First Posted: 1/15/2009
LUMBERTON -- With more than a year remaining on its timetable, Robeson Community College has already exceeded its goals for ethnic and gender diversity in employment.
School officials set Oct. 1, 2003, as the target date for increasing the number of minority faculty and staff members. The plan was approved in September 2001.
RCC has exceeded those goals and, in some cases, doubled the target. The board of trustees is expected to hear a report on the number of minorities in administrative, faculty and staff positions during Monday's 7 p.m. board meeting.
“We're right on target,” said Linda Leach, vice president for personnel. “We've set some ambitious goals for ourselves and have worked hard to reach them.”
The college has increased the number of blacks on its professional staff by 9.1 percent. Its goal was 5.9 percent by October 2003.
The number of blacks in administrative, professional and managerial positions has increased by 6.1 percent. The college's goal was 3.9 percent. The number of Indians in those same positions has increased by 4 percent; the goal was 1 percent.
There are 179 full-time employees at the college: 72 whites, 65 Indians, 39 blacks, two Asians and an Hispanic.
The 74-member faculty consists of 33 whites, 23 Indians, 15 blacks, two Asians and an Hispanic, according to the school's ethnic and gender diversity report.
Of the four current college vice presidents, two are white; one is American Indian and one is black. Last year, there were three whites and one black in vice president positions.
Of the five current assistant vice presidents, theree are white, one black, and one American Indian. Of the seven department chairs, there are three whites, two blacks and two American Indians.
The school has also increased the number of male faculty members by 2 percent, its goal for October 2003.
There are currently 22 male faculty members and 52 women.
“We're meeting our goals real well,” said President Fred Williams, who will leave the college on Sept. 30. “We're one of the most diverse communities in the state and we want our college to reflect that.”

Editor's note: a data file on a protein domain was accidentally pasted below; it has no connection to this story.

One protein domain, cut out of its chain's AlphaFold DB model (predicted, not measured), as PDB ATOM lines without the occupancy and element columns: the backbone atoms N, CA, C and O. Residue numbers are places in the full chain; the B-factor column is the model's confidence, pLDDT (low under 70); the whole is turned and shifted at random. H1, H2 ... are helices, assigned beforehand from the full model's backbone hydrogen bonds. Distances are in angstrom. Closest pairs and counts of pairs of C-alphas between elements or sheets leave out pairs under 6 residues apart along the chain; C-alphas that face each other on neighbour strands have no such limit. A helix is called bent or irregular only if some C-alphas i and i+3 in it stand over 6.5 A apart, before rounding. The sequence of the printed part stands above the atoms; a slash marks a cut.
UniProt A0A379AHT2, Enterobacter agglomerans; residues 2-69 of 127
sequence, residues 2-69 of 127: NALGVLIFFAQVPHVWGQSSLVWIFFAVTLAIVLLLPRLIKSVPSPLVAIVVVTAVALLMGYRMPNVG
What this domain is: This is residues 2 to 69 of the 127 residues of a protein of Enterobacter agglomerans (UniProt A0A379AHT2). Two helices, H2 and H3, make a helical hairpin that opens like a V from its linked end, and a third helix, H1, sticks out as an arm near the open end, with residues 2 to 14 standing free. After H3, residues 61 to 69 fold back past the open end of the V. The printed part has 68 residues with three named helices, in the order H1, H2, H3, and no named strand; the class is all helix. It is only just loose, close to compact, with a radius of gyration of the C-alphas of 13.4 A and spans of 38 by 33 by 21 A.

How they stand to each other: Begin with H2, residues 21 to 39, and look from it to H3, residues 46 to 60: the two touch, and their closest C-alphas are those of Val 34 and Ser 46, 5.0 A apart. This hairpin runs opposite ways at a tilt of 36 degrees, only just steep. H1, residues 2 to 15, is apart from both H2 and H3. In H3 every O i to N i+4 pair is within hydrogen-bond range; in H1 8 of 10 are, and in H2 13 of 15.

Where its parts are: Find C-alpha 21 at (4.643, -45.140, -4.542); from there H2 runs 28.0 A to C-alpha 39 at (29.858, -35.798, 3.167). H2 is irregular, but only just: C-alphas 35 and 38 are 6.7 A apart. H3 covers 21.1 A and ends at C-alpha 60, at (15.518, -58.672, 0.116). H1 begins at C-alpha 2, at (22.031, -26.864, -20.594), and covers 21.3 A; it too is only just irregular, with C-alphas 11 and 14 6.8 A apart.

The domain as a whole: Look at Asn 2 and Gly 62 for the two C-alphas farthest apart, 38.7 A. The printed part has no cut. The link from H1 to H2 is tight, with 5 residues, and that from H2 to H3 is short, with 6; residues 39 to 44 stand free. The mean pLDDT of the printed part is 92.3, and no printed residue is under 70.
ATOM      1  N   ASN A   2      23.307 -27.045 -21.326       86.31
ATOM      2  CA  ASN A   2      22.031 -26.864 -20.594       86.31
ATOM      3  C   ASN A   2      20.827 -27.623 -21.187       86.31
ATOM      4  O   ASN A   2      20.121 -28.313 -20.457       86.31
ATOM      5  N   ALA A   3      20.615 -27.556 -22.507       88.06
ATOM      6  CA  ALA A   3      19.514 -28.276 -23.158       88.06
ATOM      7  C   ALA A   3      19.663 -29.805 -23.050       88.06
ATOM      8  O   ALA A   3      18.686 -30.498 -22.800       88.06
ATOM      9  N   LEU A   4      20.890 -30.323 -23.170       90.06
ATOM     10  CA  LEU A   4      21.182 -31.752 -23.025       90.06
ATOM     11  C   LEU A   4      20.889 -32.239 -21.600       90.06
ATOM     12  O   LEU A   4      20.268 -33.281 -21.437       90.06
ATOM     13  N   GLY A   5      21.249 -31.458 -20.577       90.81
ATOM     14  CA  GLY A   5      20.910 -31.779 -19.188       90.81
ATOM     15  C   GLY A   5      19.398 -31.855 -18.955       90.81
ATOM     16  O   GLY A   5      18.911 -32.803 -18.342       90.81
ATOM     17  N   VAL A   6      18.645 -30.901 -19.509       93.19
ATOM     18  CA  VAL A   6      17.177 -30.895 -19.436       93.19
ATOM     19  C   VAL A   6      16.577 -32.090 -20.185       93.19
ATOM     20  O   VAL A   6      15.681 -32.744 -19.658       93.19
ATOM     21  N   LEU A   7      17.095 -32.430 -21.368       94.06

Vincent Revels, an American Indian, will serve as interim president until a permanent replacement for Williams is found.
Three trustees contacted for this story said they didn't want to comment until they saw report.
But a former trustee said the increased diversity in employment is long overdue. Tom Jones said while he was on the board, he urged school administrators to hire more blacks and Indians as instructors, faculty members or administrators. But the highest percentage of minority employment remained in maintenance and technical jobs.
“I had submitted a diversity plan while I was a trustee that I thought was very fair, but it was rejected,” Jones said. “People painted me as a villan because I tried to talk about race and fairness. I don't know that they've made any improvements out there, but I doubt it.”
Williams said while the college may not have hired minorities at the rate that some wanted, he has always strived to have more racial balance at the school.
“We've been pretty aggressive in attracting the best people from all backgrounds and races,” Williams said. “It takes time, but it is important that students see people like themselves in the classroom and among the staff. That has always been a goal.”